A few hardcover books should do the trick. Use whatever you have around to prop up your monitor. A few hardcover books should work.
A separate keyboard and mouse can help prevent laptop users from feeling cramped and hunched over their laptops.
All That Sitting
Sitting for long periods of time shortens and tightens our hip flexors, which can cause pain in the crease between our hip and inner thighs. At the same time, this position lengthens and weakens our hip extensors and stretches out our glutes and hamstrings.
First, try avoiding the problem. Explore your options, which include:
- Standing workstation. Just do it if you can; it’s well worth it. Consider presenting your boss with the data in that post as justification for standing. If he or she doesn’t go for it, you might have to rig up something yourself clandestine-style or try something else entirely.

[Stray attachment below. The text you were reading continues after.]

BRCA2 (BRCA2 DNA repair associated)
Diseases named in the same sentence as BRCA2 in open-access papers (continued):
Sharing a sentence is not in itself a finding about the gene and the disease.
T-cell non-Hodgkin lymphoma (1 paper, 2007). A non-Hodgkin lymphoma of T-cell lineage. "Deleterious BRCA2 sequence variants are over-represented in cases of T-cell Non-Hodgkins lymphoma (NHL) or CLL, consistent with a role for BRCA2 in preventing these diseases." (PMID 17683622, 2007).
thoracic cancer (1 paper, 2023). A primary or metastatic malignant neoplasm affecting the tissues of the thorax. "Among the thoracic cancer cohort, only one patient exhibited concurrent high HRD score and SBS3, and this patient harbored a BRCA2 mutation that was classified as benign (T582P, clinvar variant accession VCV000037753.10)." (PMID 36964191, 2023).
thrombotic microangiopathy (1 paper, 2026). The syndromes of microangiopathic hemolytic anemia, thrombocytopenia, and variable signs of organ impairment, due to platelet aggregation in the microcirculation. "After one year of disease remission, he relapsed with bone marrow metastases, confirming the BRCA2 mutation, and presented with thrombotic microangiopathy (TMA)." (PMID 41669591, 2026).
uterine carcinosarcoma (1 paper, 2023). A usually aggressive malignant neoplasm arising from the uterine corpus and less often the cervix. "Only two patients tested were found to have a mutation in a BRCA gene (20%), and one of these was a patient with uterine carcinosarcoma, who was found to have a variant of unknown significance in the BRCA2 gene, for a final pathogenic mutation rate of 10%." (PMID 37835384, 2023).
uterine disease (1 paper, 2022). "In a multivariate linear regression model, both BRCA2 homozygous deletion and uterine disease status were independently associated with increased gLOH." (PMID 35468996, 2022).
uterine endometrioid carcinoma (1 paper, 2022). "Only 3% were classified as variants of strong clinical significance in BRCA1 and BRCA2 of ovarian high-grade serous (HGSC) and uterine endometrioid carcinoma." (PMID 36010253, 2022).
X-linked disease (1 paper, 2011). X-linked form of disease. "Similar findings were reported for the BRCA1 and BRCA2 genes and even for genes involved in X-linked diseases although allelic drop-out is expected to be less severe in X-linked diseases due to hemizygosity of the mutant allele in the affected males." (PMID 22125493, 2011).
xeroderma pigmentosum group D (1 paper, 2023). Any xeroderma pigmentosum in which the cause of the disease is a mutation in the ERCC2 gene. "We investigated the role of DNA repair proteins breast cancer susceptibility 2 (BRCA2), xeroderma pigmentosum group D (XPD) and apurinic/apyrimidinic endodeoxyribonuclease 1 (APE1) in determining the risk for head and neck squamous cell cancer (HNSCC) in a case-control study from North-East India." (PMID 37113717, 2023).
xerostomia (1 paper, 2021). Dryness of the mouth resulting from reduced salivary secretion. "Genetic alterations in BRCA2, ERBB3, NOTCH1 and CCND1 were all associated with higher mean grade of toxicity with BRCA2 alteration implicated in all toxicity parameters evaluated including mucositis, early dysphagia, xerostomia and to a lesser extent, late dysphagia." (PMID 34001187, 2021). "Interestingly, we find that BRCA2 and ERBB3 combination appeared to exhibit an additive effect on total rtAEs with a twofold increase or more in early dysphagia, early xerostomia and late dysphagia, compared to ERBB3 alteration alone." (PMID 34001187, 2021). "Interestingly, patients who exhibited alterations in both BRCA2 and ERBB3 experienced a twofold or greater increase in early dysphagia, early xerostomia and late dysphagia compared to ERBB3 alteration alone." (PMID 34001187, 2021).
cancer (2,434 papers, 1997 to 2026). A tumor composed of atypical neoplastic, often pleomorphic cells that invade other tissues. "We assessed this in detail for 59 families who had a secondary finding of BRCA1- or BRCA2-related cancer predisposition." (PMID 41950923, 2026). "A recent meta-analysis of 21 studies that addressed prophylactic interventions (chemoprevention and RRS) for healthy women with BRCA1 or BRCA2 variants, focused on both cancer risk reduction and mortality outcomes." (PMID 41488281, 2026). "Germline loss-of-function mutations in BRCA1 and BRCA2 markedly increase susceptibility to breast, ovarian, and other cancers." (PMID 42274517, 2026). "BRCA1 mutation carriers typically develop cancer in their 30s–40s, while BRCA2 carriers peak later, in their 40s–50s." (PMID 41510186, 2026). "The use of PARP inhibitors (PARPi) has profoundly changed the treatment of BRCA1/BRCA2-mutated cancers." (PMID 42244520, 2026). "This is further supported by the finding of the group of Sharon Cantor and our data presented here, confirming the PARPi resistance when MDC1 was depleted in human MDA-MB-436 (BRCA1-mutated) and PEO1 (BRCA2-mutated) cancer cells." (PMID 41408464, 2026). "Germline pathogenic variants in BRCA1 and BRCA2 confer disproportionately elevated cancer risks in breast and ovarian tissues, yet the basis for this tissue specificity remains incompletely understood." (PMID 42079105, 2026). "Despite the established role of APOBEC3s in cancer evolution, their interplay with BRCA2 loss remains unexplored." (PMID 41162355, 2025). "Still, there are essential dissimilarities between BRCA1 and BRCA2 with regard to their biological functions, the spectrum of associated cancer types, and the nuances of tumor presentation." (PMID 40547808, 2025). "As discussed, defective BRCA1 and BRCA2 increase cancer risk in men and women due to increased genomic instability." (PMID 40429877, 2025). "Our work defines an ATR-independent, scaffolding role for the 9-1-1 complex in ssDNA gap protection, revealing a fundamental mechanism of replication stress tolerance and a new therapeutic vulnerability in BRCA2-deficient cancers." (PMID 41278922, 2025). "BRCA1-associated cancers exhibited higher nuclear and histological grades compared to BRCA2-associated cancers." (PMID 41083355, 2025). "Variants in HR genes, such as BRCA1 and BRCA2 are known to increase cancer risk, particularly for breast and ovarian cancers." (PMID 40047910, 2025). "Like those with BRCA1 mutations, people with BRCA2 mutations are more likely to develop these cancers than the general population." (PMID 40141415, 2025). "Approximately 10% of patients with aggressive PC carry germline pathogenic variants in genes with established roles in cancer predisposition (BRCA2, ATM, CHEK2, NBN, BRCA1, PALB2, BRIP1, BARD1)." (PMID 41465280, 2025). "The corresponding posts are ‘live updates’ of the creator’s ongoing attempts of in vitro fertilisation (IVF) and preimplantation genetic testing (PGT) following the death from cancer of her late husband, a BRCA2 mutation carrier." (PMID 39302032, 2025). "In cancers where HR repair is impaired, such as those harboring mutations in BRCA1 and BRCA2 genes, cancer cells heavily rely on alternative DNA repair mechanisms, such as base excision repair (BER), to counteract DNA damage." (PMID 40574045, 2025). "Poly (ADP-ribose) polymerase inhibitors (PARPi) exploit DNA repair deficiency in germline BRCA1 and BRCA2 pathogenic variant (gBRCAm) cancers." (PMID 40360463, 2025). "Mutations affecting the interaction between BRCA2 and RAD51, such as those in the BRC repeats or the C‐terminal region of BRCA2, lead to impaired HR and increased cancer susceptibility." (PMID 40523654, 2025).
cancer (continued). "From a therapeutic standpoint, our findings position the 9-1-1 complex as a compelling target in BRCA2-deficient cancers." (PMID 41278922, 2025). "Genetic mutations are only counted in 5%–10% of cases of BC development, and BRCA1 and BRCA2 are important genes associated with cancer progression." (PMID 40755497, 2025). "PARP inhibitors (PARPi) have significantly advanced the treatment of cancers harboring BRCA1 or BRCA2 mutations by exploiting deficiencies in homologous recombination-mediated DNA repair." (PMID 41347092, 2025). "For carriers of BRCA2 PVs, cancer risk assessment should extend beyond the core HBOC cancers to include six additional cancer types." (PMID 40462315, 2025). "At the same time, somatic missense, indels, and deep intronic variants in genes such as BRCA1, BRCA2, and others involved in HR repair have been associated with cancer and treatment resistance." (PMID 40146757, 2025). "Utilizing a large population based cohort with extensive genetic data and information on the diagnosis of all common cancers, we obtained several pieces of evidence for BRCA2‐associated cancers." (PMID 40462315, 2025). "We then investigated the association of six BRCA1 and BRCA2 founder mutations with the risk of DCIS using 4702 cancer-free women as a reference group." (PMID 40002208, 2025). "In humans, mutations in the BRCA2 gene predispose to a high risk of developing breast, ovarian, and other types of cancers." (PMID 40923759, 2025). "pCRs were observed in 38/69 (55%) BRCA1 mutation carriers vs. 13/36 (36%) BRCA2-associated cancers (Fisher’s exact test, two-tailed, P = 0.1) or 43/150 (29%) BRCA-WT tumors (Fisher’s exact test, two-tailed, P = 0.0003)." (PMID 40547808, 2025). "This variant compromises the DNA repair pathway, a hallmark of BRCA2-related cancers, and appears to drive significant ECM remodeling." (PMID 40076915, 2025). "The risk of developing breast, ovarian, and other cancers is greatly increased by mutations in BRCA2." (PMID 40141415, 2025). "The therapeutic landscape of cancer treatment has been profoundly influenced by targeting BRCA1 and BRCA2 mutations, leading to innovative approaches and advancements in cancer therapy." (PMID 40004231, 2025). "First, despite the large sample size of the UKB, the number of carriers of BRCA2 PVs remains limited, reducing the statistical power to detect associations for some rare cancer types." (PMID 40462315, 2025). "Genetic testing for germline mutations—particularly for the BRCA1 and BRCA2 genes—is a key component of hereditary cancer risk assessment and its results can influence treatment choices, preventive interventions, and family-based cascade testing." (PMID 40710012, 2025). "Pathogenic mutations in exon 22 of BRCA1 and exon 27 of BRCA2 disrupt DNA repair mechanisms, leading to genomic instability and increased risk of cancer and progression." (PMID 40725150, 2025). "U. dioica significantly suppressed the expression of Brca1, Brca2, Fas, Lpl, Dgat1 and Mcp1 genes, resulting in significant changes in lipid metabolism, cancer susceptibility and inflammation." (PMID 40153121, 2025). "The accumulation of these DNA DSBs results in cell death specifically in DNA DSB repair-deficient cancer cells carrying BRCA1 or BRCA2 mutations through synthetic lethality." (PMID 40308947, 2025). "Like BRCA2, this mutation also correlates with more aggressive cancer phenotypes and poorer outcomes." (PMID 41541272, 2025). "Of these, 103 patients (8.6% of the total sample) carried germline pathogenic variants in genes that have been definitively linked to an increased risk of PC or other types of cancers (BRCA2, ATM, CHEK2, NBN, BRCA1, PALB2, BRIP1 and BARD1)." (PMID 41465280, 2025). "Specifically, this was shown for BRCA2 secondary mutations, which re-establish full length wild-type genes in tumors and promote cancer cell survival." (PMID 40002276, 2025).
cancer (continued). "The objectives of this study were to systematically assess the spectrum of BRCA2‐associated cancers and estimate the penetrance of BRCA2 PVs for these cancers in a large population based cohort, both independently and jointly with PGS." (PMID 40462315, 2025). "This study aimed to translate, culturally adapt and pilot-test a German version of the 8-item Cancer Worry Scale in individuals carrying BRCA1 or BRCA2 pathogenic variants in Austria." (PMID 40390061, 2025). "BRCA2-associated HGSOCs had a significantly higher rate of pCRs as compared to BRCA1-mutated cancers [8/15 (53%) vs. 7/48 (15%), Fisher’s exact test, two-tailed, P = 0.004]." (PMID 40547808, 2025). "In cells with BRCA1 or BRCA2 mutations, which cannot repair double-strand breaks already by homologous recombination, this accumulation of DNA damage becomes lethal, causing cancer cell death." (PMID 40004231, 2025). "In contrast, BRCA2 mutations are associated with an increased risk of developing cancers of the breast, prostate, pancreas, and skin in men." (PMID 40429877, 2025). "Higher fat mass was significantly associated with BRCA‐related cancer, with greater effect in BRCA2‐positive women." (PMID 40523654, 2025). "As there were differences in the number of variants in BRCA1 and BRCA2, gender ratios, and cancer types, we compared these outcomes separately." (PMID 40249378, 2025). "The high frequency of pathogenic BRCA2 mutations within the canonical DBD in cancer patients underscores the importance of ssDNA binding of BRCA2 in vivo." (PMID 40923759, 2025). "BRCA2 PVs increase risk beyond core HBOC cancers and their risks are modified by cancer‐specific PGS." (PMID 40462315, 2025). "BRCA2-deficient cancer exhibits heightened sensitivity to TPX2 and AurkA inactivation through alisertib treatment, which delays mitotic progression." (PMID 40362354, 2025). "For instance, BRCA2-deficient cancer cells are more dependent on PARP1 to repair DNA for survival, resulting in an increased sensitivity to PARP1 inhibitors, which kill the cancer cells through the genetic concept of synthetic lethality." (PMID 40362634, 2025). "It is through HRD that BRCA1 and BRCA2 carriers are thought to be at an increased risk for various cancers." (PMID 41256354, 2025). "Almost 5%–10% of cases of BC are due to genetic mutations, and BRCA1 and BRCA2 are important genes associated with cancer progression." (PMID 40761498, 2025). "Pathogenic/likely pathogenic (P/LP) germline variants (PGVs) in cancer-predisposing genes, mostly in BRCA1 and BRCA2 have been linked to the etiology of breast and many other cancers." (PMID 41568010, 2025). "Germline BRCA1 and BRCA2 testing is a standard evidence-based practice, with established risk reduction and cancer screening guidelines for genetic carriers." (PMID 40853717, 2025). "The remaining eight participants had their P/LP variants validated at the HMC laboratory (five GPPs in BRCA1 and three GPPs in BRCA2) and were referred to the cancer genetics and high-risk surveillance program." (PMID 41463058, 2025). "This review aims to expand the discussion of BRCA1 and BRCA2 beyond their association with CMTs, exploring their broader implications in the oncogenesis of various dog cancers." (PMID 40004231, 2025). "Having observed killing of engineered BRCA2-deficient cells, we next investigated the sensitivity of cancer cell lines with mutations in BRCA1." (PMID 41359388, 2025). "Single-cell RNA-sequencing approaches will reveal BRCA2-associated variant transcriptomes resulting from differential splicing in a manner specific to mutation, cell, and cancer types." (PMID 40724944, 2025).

- Standing on one leg, a la Seth Roberts. Seth was getting huge benefits from standing while working, but doing so for eight hours a day wasn’t feasible. He found that standing on each leg until exhaustion twice a day (for a total of about 30-40 minutes) got him the same benefits in a fraction of the time.
- Staying active throughout the work day. If you can’t hook up the standing station and you’re too embarrassed to try balancing on one leg, maybe you just get up every half hour and do stuff. Walk around, pump out a couple of minutes of squatting, and do some stretching. Break up your sitting and avoid long stretches of unmitigated motionlessness.
Mitigate the problem. You can fix the problem by strengthening your extensors and stretching your flexors:
- Kelly Starrett’s “couch stretch.” This one is a real bastard, but in Starrett’s words it will let you bask in the sublime feeling of “undoing years of sitting.” Watch the video and do the stretch a couple of times a week. You’ll marvel at how great your hips feel. And it only takes a few minutes.
- Work on your internal hip rotation. If it hurts, you need it.